Speaker Paul Ryan has backed away from his pledge to support whoever becomes the nominee, saying he's "not ready" to endorse Republican presidential candidate Donald Trump. Other GOP heavyweights, including the Bushes, are also not giving endorsements. (Jenny Starrs/The Washington Post)

In an extraordinary rebuke of the Republican Party’s presumptive presidential nominee, House Speaker Paul D. Ryan (Wis.), the nation’s highest-ranking GOP official, said Thursday that he could not support Donald Trump until he changes his tone and demonstrates that he shares the party’s values.

While acknowledging that Trump has mobilized a powerful grass-roots movement and earned the nomination, Ryan said that Trump has not shown himself to be “a standard-bearer who bears our standard” — and he put the onus on the business mogul to recalibrate his campaign and offer a more inclusive vision.

Asked by CNN anchor Jake Tapper whether he backs Trump, Ryan responded: “I’m just not ready to do that at this point. I’m not there right now. And I hope to, though, and I want to. But I think what is required is that we unify the party. And I think the bulk of the burden on unifying the party will have to come from our presumptive nominee.”

“This is the party of Lincoln, of Reagan, of Jack Kemp. And we don’t always nominate a Lincoln and a Reagan every four years, but we hope that our nominee aspires to be Lincoln- and Reagan-esque,” Ryan said, adding that he hopes the candidate “advances the principles of our party and appeals to a wide, vast majority of Americans.”

Ryan’s comments, which came as a surprise to some close allies, deepened the divide in a party now facing a painful reckoning about Trump. The GOP’s only two living presidents — George H.W. Bush and George W. Bush — said they would not endorse him, while its past two nominees — Mitt Romney and John McCain — said they did not plan to attend Trump’s nominating convention this summer in Cleveland. McCain, however, said he would support Trump and has offered to counsel him on foreign policy.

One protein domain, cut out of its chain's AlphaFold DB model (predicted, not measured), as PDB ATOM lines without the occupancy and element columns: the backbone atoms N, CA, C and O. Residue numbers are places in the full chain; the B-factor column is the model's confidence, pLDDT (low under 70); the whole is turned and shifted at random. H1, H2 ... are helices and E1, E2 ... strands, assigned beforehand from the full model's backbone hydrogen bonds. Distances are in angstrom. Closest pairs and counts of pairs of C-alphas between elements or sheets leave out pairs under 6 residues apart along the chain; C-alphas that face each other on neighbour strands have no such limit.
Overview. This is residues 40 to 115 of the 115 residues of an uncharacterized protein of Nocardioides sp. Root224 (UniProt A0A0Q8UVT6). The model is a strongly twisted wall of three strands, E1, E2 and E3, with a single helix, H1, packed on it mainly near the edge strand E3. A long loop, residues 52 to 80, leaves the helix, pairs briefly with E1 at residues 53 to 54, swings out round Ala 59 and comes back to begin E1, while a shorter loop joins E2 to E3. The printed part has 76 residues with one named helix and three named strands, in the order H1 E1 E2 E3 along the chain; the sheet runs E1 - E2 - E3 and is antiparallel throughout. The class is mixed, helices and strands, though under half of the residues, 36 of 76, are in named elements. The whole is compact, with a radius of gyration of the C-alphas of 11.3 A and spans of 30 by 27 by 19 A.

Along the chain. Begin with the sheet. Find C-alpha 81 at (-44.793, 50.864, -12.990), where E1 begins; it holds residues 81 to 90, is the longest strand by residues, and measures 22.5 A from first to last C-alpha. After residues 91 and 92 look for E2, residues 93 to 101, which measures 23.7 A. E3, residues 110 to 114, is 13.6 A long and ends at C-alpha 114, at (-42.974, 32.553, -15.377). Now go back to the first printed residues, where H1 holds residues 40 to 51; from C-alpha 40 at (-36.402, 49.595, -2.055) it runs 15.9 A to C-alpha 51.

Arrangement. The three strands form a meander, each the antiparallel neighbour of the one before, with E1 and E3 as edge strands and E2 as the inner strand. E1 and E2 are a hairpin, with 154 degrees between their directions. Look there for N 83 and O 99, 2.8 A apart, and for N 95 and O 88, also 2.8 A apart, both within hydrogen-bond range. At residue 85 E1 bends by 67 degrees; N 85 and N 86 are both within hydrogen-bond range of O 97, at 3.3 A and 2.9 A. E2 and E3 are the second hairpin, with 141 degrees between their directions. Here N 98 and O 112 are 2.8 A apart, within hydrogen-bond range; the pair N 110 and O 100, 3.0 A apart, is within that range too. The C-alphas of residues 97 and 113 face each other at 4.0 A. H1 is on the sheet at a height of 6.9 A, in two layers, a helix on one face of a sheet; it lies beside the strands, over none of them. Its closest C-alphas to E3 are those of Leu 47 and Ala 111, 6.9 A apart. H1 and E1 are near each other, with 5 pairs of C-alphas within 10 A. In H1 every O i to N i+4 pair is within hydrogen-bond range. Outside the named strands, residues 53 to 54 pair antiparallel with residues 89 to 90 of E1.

Trump was defiant in his response to Ryan, offering a firm defense of his candidacy and asserting that he has a mandate from Republican voters. In a notable departure from his handling of previous feuds, Trump did not insult Ryan personally.

“I am not ready to support Speaker Ryan’s agenda,” Trump said in a statement. “Perhaps in the future we can work together and come to an agreement about what is best for the American people. They have been treated so badly for so long that it is about time for politicians to put them first!”

Ryan’s remarks broke a previous pledge to support whoever becomes the GOP nominee. It also puts him at odds with Senate Majority Leader Mitch McConnell (R-Ky.), who offered tempered support for Trump on Wednesday, and Republican National Committee Chairman Reince Priebus, a Ryan friend who has urged Republicans to unite behind Trump.

Priebus is trying to broker a Trump and Ryan meeting next week. Ryan spokesman Brendan Buck tweeted that the speaker would be “happy to attend.”

New Jersey Gov. Chris Christie (R), a Trump supporter and adviser, told reporters in Trenton that he would reach out to Ryan to discuss his concerns.

Other Republicans are swiftly coming around on Trump. Former Texas governor Rick Perry, who delivered the first vicious takedown of Trump last summer, told CNN that he now supports him and is open to being his running mate. Nebraska Gov. Pete Ricketts, whose family helped bankroll an anti-Trump super PAC, plans to endorse Trump on Friday at a rally in Omaha.

The Republican presidential front-runner reversed course on a whole load of issues – all on May 4. (Peter Stevenson/The Washington Post)

The tensions between Trump and Ryan go beyond temperament. They have philosophical differences about the size and scope of government. Ryan champions free-trade agreements, international military engagement, and sweeping overhauls of Social Security and Medicare, whereas Trump is an avowed opponent of recent trade deals, foreign interventions and proposed changes to entitlement programs.

Furthermore, Ryan frames his politics in stark moral terms, while Trump’s manner was forged by his experiences in the Manhattan business and tabloid wars of the 1980s.